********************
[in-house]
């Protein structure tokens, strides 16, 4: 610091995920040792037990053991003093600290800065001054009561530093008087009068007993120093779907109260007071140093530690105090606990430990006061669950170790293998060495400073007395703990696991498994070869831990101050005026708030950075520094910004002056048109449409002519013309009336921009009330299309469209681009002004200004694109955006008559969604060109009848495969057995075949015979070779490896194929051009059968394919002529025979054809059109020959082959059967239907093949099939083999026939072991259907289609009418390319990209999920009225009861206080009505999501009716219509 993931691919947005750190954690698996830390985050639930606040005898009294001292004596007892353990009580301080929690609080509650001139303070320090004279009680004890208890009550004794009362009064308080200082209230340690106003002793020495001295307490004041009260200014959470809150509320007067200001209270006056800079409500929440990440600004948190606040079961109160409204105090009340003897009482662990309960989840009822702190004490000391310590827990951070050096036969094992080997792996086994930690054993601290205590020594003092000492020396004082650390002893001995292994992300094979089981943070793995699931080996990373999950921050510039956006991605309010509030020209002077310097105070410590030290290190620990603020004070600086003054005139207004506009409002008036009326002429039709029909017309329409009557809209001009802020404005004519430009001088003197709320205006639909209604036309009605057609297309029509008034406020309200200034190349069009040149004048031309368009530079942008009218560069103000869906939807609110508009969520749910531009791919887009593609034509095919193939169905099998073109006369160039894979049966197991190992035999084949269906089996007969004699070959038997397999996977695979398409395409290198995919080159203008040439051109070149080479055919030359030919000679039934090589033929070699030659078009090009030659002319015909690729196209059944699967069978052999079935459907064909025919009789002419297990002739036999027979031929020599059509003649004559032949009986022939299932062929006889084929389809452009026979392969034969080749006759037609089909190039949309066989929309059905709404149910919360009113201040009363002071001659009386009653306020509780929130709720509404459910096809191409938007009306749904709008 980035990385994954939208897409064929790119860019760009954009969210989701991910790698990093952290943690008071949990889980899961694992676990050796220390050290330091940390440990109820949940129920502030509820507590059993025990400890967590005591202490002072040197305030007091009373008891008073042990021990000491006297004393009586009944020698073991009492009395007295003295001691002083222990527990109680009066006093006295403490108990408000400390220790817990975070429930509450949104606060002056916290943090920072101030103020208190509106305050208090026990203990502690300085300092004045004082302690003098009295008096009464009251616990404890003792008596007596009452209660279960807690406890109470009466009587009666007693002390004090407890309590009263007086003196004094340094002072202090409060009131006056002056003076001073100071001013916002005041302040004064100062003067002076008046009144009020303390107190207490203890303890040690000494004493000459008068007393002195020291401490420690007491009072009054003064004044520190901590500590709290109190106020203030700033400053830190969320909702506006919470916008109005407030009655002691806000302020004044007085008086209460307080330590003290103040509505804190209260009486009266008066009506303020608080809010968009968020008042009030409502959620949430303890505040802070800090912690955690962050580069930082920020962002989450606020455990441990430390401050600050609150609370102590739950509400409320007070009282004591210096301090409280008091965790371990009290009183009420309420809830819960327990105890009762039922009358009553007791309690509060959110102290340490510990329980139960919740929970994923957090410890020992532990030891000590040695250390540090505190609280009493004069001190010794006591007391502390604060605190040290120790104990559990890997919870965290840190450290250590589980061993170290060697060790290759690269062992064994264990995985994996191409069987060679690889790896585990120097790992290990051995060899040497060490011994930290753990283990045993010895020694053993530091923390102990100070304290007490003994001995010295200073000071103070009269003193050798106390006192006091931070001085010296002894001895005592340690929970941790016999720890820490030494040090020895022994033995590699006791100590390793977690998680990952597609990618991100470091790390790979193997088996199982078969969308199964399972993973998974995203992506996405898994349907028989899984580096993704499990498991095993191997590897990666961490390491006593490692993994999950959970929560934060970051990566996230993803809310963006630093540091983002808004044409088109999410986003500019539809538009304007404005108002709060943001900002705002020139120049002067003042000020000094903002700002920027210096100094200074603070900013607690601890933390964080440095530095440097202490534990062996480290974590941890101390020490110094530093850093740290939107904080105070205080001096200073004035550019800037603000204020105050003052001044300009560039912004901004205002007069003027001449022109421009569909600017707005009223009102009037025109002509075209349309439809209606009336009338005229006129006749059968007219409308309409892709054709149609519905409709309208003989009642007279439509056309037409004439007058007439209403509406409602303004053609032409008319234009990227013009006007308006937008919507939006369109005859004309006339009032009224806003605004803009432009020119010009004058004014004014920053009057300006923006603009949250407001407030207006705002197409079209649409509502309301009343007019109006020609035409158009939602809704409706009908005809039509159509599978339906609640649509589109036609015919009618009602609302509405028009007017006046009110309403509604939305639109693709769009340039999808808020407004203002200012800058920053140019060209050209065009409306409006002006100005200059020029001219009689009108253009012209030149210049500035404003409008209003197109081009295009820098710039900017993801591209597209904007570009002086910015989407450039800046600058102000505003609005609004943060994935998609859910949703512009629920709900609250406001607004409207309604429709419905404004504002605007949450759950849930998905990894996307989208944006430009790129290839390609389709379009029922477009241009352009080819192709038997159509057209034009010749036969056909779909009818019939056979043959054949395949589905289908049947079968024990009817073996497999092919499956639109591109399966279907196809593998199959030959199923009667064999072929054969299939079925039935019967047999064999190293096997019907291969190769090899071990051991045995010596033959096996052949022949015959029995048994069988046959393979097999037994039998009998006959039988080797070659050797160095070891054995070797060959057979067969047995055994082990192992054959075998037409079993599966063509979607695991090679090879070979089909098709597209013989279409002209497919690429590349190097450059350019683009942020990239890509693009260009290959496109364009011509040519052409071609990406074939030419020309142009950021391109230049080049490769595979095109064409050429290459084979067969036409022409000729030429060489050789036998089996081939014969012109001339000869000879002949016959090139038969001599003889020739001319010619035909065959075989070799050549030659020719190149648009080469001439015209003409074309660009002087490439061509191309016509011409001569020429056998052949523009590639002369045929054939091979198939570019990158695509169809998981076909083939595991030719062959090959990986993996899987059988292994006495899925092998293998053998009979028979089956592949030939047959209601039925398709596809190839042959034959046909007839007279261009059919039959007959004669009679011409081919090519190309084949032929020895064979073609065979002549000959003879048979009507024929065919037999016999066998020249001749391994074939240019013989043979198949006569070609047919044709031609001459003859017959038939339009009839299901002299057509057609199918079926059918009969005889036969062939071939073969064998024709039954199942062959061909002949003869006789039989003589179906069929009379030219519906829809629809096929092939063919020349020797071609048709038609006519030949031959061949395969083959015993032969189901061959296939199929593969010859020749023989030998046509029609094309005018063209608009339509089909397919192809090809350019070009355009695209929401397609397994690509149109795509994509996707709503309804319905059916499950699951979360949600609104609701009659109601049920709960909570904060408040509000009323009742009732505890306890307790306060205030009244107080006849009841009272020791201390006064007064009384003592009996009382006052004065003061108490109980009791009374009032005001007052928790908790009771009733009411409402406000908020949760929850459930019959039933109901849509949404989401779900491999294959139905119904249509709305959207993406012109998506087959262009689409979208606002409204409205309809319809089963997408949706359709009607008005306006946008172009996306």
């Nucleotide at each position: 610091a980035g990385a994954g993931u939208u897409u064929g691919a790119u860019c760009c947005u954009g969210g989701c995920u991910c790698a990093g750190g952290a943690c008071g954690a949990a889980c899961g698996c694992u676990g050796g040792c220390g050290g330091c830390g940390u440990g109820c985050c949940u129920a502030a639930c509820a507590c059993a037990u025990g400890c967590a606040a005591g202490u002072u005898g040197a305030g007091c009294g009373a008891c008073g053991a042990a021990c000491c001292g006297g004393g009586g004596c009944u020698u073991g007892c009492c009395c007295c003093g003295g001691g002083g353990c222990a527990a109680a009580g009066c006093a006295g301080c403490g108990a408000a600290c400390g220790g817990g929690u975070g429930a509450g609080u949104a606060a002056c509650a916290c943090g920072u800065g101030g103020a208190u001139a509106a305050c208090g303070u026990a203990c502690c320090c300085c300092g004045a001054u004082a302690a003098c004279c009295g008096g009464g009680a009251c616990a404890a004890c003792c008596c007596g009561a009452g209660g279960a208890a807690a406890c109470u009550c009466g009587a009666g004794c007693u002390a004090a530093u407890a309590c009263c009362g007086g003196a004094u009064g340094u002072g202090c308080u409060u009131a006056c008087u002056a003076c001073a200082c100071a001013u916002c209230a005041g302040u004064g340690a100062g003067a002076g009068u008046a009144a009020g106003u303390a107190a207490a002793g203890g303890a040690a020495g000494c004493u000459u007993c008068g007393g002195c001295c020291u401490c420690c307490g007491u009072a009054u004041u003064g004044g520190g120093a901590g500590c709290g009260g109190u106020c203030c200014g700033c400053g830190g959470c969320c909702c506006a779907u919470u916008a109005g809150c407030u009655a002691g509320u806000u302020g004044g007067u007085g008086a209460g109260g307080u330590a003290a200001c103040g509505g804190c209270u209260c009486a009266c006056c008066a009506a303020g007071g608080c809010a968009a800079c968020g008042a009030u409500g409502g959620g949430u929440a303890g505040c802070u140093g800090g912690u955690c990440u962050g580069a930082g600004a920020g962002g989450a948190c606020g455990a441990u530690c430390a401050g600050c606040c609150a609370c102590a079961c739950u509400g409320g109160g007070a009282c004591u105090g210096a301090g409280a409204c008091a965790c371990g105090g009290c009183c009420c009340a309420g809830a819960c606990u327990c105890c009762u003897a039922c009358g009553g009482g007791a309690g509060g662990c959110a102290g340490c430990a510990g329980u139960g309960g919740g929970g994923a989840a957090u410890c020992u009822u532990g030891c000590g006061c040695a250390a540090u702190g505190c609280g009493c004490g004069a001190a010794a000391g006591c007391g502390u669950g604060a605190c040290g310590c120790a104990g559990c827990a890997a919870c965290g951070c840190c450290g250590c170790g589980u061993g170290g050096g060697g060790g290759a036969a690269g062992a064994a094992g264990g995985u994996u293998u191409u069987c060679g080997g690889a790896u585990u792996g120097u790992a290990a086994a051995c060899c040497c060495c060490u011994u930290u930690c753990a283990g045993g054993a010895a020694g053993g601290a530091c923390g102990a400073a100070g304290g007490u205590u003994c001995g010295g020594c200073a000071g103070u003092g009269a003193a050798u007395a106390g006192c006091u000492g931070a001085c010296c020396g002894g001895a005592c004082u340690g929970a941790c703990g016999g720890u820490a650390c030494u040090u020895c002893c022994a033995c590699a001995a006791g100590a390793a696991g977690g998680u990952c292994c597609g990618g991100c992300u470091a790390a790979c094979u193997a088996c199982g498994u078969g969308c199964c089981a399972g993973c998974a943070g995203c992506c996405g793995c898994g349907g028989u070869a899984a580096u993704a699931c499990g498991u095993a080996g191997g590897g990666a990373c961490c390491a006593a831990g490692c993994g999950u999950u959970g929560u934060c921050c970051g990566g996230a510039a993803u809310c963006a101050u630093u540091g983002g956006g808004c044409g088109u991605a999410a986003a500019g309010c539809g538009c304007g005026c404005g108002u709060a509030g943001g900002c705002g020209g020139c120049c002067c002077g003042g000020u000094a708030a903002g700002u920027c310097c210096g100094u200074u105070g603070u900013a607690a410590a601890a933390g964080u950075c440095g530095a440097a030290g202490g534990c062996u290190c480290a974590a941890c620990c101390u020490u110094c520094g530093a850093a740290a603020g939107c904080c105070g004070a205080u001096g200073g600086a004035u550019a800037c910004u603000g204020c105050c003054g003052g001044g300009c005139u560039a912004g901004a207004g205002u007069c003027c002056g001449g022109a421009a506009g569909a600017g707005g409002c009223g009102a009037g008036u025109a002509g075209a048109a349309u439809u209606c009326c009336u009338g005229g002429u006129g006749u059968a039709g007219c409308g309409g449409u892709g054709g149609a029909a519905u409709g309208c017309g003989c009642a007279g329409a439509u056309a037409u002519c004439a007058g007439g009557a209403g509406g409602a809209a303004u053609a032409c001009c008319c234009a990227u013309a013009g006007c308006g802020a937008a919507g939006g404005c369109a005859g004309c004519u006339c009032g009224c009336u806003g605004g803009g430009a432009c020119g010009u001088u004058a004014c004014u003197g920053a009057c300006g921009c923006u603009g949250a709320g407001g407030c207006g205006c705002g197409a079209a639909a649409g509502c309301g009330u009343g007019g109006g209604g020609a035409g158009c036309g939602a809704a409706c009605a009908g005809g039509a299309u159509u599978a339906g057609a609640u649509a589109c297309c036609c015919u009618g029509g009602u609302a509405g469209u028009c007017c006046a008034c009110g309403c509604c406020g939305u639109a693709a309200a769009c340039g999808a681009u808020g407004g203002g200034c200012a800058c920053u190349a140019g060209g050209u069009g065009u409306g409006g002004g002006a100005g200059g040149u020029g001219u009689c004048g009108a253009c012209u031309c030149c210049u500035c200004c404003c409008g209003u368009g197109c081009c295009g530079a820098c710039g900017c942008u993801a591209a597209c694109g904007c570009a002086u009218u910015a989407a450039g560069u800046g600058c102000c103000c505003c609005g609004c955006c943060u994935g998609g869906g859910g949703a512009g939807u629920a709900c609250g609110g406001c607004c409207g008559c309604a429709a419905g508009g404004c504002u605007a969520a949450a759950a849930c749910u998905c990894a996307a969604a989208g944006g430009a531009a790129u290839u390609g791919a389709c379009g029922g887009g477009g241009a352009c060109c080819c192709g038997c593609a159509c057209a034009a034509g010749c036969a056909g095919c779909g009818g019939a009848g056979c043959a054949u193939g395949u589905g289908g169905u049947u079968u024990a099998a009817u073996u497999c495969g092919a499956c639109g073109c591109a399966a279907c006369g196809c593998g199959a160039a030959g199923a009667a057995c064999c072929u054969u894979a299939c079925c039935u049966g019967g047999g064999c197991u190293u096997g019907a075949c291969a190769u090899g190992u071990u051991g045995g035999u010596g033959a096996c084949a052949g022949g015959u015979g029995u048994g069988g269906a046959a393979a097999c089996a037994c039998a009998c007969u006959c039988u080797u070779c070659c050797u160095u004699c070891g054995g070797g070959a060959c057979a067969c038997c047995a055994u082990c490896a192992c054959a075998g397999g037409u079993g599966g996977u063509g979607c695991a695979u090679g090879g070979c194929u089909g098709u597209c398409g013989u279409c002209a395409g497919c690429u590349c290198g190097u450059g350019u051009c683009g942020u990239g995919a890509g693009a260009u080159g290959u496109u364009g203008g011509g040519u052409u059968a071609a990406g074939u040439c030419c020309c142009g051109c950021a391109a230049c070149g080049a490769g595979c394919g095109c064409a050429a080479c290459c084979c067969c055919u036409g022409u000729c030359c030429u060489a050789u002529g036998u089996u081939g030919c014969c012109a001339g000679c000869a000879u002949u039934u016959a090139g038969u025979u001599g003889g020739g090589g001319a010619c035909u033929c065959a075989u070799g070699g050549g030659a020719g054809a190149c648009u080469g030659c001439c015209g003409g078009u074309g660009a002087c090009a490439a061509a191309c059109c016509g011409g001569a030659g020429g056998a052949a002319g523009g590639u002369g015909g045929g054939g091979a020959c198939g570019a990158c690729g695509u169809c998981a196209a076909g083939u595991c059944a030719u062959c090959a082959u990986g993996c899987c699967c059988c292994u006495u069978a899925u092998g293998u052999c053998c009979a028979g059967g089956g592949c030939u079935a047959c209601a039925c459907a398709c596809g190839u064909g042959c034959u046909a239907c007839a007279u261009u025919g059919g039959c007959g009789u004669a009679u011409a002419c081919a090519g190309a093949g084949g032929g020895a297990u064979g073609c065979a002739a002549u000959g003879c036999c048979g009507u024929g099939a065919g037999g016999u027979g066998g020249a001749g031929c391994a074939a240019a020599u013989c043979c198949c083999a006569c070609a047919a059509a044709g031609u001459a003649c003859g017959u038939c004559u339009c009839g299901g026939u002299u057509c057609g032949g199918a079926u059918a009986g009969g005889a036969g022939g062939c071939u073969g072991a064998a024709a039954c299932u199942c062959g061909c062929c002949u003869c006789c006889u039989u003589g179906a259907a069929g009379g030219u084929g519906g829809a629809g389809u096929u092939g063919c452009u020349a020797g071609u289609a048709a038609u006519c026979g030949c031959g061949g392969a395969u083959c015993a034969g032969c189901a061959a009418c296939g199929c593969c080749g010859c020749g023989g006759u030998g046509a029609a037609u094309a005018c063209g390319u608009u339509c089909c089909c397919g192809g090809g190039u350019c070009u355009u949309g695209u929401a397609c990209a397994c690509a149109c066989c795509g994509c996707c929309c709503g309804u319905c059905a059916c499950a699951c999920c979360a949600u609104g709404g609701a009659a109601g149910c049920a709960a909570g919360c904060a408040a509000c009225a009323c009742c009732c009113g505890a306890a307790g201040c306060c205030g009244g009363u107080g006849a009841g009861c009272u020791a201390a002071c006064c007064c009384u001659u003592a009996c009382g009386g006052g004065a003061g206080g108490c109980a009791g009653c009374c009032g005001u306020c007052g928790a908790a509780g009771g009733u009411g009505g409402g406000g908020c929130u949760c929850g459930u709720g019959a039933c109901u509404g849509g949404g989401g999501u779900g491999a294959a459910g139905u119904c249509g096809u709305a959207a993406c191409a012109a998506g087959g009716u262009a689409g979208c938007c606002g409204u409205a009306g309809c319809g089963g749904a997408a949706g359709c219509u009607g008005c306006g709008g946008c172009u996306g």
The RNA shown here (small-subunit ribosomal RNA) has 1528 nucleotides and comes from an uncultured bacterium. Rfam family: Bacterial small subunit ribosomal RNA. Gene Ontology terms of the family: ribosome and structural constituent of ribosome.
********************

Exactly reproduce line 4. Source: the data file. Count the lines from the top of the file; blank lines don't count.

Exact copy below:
The RNA shown here (small-subunit ribosomal RNA) has 1528 nucleotides and comes from an uncultured bacterium. Rfam family: Bacterial small subunit ribosomal RNA. Gene Ontology terms of the family: ribosome and structural constituent of ribosome.